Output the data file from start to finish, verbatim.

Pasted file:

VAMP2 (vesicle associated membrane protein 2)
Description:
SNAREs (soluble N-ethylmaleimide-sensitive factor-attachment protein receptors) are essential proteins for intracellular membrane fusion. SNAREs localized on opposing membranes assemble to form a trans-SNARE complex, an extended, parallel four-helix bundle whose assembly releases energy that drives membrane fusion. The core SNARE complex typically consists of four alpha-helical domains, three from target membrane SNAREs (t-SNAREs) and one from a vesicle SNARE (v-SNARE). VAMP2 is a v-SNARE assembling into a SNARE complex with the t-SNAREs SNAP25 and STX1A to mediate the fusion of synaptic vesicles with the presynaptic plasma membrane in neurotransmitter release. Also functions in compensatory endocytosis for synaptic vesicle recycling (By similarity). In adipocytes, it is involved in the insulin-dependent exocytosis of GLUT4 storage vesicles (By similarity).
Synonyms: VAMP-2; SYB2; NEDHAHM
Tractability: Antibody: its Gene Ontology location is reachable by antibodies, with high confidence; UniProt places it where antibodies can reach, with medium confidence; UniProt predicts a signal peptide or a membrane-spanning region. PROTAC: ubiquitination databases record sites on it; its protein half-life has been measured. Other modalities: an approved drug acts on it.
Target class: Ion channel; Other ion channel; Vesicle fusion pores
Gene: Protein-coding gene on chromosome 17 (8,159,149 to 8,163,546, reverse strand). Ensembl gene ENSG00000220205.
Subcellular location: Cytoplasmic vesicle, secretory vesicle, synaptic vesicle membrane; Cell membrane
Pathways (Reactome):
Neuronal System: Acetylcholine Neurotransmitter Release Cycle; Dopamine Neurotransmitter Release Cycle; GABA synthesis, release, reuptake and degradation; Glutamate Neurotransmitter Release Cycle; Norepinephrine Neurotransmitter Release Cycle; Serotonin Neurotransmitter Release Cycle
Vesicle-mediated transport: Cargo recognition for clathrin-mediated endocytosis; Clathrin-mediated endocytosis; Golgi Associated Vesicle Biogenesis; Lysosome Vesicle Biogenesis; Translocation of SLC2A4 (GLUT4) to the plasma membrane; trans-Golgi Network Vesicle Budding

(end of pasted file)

VAMP2 (vesicle associated membrane protein 2)
Description:
SNAREs (soluble N-ethylmaleimide-sensitive factor-attachment protein receptors) are essential proteins for intracellular membrane fusion. SNAREs localized on opposing membranes assemble to form a trans-SNARE complex, an extended, parallel four-helix bundle whose assembly releases energy that drives membrane fusion. The core SNARE complex typically consists of four alpha-helical domains, three from target membrane SNAREs (t-SNAREs) and one from a vesicle SNARE (v-SNARE). VAMP2 is a v-SNARE assembling into a SNARE complex with the t-SNAREs SNAP25 and STX1A to mediate the fusion of synaptic vesicles with the presynaptic plasma membrane in neurotransmitter release. Also functions in compensatory endocytosis for synaptic vesicle recycling (By similarity). In adipocytes, it is involved in the insulin-dependent exocytosis of GLUT4 storage vesicles (By similarity).
Synonyms: VAMP-2; SYB2; NEDHAHM
Tractability: Antibody: its Gene Ontology location is reachable by antibodies, with high confidence; UniProt places it where antibodies can reach, with medium confidence; UniProt predicts a signal peptide or a membrane-spanning region. PROTAC: ubiquitination databases record sites on it; its protein half-life has been measured. Other modalities: an approved drug acts on it.
Target class: Ion channel; Other ion channel; Vesicle fusion pores
Gene: Protein-coding gene on chromosome 17 (8,159,149 to 8,163,546, reverse strand). Ensembl gene ENSG00000220205.
Subcellular location: Cytoplasmic vesicle, secretory vesicle, synaptic vesicle membrane; Cell membrane
Pathways (Reactome):
Neuronal System: Acetylcholine Neurotransmitter Release Cycle; Dopamine Neurotransmitter Release Cycle; GABA synthesis, release, reuptake and degradation; Glutamate Neurotransmitter Release Cycle; Norepinephrine Neurotransmitter Release Cycle; Serotonin Neurotransmitter Release Cycle
Vesicle-mediated transport: Cargo recognition for clathrin-mediated endocytosis; Clathrin-mediated endocytosis; Golgi Associated Vesicle Biogenesis; Lysosome Vesicle Biogenesis; Translocation of SLC2A4 (GLUT4) to the plasma membrane; trans-Golgi Network Vesicle Budding